Steven: Seeing it go viral has been really cool. It was neat following what I like to call the viral wormhole, figuring out how it happened. So there was this really like handsome looking dude in Algeria doing a cleanup effort there, calling it like the litter pickup challenge. He posted a picture of himself doing a cleanup before and after, which is basically #trashtag. That picture got re-posted from a tour group in Guatemala, they called it the basura challenge, you know, trash challenge in Spanish.
So then this 50 year old mortgage broker in Arizona sees this post that the Guatemalan tour company made and he reposts it and says, “here’s a good challenge for you bored teens.” He tagged #trashtag to it. All of a sudden that post was the one that went viral.
Since it went viral it’s been pretty wild. I’ve done interviews with people in 25 different countries.
I did an interview with the Vietnam Travel Channel the other day and she was telling me about how it’s the cool thing to do right now on spring break. It’s gone viral amongst teenagers in Vietnam, it’s pretty wild.
It’s just been super cool seeing how your words and your posts and everything can have an effect on the world.
David: Why do you think #trashtag resonated with so many people around the world?
Steven: #trashtag has almost been almost like a galvanizing force for all these different ocean cleanups, river cleanups, wilderness cleanups and urban cleanups. It’s just so simple. The beauty is in the simplicity, it’s only a couple of letters off from hashtag so it can be translated through any language or any kind of social media platform.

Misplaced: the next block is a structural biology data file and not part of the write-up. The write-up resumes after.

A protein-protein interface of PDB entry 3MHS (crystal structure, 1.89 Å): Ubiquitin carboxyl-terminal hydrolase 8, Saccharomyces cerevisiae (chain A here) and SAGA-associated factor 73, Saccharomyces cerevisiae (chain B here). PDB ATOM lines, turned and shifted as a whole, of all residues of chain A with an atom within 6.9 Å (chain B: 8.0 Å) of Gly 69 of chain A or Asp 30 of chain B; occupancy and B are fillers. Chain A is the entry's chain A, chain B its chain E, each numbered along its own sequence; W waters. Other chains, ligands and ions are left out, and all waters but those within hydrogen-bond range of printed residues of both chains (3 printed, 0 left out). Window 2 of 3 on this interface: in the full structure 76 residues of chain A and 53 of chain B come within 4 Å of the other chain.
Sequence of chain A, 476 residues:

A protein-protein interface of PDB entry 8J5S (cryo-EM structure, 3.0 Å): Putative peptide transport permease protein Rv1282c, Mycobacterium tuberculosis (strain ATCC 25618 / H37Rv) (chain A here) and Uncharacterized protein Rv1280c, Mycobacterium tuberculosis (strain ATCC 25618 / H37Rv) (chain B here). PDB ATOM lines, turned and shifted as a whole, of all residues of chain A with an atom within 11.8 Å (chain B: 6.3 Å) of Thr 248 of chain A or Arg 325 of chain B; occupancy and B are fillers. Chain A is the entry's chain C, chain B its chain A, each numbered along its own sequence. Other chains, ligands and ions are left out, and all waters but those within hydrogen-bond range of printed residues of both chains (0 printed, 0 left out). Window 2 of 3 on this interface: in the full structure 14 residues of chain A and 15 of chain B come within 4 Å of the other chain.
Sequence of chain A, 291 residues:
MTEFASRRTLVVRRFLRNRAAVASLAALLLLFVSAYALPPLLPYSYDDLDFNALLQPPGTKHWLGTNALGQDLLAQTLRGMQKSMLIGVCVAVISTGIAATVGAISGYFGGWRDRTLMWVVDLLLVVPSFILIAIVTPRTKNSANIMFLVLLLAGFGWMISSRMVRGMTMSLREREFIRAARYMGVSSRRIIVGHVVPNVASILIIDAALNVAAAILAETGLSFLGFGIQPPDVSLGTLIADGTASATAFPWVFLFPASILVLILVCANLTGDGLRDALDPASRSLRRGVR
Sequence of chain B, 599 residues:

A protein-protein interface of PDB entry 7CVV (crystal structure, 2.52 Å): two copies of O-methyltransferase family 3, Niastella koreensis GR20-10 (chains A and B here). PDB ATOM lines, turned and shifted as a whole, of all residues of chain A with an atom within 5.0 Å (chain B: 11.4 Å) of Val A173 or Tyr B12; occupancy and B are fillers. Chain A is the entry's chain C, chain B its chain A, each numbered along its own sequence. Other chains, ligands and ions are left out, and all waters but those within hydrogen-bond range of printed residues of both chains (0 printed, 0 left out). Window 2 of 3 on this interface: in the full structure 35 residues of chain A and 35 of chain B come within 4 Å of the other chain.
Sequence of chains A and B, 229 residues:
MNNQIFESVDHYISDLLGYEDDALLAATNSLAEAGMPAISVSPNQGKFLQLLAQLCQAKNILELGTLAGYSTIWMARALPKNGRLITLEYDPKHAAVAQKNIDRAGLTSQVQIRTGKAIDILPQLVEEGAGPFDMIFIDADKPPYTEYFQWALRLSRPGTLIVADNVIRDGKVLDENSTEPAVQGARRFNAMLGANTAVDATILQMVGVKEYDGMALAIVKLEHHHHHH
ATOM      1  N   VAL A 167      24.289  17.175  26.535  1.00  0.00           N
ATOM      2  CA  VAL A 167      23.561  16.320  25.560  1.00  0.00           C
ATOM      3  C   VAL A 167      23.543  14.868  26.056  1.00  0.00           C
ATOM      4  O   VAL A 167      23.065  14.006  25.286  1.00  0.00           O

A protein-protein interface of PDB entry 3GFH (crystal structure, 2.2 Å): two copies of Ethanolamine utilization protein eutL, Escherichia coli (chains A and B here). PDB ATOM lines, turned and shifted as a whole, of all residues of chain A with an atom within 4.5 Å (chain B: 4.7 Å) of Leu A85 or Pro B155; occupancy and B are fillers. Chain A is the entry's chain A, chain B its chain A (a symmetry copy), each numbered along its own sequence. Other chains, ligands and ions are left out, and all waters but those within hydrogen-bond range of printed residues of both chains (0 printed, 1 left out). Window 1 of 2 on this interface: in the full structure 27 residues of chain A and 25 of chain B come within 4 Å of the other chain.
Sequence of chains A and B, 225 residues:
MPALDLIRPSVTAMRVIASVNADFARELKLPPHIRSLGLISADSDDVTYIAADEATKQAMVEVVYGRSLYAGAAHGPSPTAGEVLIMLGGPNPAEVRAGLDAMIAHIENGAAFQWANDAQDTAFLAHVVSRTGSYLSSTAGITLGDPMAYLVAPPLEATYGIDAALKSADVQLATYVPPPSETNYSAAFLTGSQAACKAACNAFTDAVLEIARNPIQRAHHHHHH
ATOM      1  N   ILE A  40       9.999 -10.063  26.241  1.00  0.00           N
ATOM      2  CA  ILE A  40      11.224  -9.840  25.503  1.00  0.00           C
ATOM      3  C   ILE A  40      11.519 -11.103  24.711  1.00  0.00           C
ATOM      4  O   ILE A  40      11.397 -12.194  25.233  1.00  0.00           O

David: Where does #trashtag go from here?
Steven: I think the staying power comes from, honestly, the fact that the kids, the youth are the ones doing most of the cleanups. One of the coolest things about #trashtag is that people have already started to equate the #trashtag project with, it’s kind of like we held up a mirror to the pollution problem and now people are already saying, well, what’s next? What do we do to fix that [pollution problem]? #Trashtag is more like an environmental movement instead of just an internet challenge, which I was really hoping because I think it has a little more lasting power that way.
To me, the message here is that individual actions make more of a difference than we may think. Next time you see trash where it shouldn’t be, pick it up. Someone will be impacted by seeing you pick that trash up. The normal thing to do is ignore it and walk on by. Breaking these problematic cultural norms is important and powerful. Spreading this message not only in person, but online, creates that same effect on a massive scale. At Alta Andina, that is why we think the #trashtag movement is unique, important, and here to stay. So whether you’re hiking, at the beach, or just walking the dog, send us your #trashtag photos. No cleanup is too small. As a thank you for helping change the consciousness of the world, and remove harmful trash and plastics from the natural environment, Alta Andina will send you a 10% discount code to use on any of our natural and handcrafted products.